“On our old system, we had to create a new SKU for many of the product options,” said Ackerman. “Now we just add the option to the product, such as a new veneer, instead of creating a whole new SKU. We can create rules, exclusions, and all kinds of combinations in 2020 Insight to produce countless possibilities.”
“It makes handling customer requests much, much easier, and it also makes data maintenance more cost effective.”
Shorter sales cycle
Indiana Furniture has also been able to shorten the sales cycle in other ways. The new system allows for more detailed communications, speeding order confirmation.
“Sales have become more efficient with emails that show exact details on orders. Sales orders, for example, can include attachments such as hand-drawn customer sketches or an AutoCAD drawing. Our customer service has improved as well—agents can pull up sales orders and get information immediately to answer any questions.”
The company is also processing orders faster thanks to streamlined processes around credit checks. 2020 Insight connects to their Oracle JD Edwards financial management system to verify accounts receivables and ensure a customer isn’t over their agreed credit limit.
“Our customer base is made up of many dealerships with complex relationships within our credit system,” he said. “Conducting a credit check used to take three to five days. Now, they’re done almost instantaneously, and orders are going through the same day.”
Increased efficiency, especially for shipping
The system provides greater visibility into key data for people across the enterprise, particularly at their main warehouse. This insight into data has helped reduce the time spent hunting for information, for customer service and operation management.
“Our shipping is much more efficient and more accurate with the new system,” said Ackerman. “We have several levels in our warehouse. Now, our logistics staff know exactly where to go and which box to pick up, which is much more accurate than going by product name.”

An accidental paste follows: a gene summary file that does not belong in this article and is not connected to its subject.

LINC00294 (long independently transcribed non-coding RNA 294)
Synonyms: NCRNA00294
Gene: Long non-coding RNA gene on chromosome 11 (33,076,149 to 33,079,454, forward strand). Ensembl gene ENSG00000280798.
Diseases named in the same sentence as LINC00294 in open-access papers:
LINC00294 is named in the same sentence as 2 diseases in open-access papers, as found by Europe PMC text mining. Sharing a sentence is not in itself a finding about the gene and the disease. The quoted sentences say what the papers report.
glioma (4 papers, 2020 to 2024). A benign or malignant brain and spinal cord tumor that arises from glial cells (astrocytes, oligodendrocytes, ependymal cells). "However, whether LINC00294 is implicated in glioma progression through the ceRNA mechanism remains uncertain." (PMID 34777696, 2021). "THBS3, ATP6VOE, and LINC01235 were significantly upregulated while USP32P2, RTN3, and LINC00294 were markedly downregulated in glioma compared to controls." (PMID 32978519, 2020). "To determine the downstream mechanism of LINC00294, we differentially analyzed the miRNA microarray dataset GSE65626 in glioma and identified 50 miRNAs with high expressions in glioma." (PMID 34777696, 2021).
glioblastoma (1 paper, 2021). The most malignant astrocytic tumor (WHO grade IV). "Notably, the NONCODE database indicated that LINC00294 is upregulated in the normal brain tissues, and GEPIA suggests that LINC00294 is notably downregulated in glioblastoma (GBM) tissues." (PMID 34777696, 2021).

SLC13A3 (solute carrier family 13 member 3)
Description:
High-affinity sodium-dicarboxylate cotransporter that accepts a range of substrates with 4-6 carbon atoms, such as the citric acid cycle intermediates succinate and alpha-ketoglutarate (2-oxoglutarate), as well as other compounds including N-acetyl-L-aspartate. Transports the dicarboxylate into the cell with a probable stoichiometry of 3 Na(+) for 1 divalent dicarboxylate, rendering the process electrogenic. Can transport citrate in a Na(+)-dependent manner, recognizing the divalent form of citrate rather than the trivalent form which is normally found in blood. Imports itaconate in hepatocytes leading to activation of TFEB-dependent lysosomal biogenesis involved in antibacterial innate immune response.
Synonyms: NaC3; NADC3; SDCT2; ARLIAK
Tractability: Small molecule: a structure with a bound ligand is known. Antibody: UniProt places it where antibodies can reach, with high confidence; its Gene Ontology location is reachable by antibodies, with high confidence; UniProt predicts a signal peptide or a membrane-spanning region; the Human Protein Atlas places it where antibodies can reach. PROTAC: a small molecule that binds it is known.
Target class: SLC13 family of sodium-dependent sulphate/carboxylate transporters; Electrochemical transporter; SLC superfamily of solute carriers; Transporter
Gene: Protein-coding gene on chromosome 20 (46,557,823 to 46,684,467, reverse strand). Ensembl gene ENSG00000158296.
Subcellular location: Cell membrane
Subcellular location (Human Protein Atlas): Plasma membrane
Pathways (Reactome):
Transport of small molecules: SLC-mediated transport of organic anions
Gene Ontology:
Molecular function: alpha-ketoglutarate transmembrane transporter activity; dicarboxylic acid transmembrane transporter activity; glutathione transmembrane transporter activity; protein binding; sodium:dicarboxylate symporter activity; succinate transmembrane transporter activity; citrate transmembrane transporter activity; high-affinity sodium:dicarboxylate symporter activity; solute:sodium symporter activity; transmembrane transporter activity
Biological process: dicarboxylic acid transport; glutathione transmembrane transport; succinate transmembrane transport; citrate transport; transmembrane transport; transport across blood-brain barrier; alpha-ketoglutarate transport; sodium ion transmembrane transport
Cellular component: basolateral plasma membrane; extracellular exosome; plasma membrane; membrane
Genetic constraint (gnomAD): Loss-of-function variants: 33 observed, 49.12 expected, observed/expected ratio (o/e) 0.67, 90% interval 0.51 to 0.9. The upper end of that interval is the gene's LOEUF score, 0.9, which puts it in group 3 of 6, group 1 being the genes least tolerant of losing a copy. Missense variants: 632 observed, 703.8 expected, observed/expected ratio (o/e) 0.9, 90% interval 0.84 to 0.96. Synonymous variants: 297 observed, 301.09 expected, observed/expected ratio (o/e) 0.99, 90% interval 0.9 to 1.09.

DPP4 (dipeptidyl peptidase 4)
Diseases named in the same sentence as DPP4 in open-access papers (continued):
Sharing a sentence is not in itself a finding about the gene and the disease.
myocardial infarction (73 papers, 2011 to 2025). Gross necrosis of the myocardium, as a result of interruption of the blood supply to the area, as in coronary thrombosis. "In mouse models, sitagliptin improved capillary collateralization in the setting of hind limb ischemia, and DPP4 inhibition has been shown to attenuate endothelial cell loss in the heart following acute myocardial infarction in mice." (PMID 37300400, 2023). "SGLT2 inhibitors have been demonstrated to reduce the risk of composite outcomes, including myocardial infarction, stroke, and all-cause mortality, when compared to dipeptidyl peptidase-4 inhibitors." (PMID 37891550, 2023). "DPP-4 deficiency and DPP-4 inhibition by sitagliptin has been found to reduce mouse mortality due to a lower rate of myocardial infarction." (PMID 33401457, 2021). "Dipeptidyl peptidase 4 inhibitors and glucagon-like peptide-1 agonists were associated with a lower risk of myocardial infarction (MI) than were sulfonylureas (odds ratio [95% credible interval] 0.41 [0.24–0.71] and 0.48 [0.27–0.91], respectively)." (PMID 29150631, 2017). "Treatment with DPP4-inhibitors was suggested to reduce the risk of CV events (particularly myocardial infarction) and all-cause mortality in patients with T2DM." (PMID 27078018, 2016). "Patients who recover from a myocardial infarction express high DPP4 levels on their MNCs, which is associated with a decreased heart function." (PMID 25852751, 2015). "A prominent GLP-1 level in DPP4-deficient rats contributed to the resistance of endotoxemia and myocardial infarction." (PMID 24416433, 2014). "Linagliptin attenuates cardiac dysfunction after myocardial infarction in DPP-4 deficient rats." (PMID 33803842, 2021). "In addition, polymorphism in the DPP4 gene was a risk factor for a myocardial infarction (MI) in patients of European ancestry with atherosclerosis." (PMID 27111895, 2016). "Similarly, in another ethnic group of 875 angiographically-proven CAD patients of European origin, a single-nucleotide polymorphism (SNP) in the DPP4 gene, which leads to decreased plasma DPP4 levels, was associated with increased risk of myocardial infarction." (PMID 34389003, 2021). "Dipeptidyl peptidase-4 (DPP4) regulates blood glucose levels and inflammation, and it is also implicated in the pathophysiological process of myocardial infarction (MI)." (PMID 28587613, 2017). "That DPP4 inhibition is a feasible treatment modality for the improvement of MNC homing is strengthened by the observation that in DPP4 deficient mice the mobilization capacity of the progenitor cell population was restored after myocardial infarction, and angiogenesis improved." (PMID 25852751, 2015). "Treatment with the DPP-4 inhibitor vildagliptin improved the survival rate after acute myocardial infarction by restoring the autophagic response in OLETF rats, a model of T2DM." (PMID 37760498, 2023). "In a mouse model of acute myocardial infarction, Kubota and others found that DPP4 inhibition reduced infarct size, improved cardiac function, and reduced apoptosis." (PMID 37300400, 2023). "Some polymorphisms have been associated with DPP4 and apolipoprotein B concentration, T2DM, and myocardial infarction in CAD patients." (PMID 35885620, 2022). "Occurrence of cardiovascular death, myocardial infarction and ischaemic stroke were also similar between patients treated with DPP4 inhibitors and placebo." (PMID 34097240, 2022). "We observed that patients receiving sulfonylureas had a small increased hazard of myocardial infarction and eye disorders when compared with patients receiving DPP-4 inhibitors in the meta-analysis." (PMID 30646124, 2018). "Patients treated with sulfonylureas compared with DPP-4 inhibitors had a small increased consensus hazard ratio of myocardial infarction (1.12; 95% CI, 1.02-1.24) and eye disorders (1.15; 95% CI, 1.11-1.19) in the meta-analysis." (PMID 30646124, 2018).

Once items are scanned and loaded onto a truck, inventory is automatically updated within the system.
“We have far less re-entry of data, which makes everything run smoother,” he added.
People make all the difference
The success of any implementation depends on the strength of its people, and Indiana Furniture is pleased with the teamwork they’ve seen from both sides. “2020 definitely understands furniture manufacturing. They know the industry and understood our business quickly.”
The manufacturer set up an internal team that worked with consultants and a technical team at 2020 for the implementation. The Indiana Furniture team worked closely with a 2020 consultant for the first phases of implementation, and has been able to do much of the work themselves for the later phases.
“The level of commitment from both implementation teams has been critical to the success of this project, especially for a company of our size,” he said. “They’ve been outstanding.”
With lean production processes, and the right software tools to support them, this 110+ year-old company is looking forward to being on the cutting edge of office furniture manufacturing.
“We’re living in a changing environment. If you take eight or ten months to develop a new product, you will find yourself behind the curve and can miss out on great opportunities,” he said. “This is going to make us more competitive, while continuing to enhance our core values on quality, customer service and sustainability.”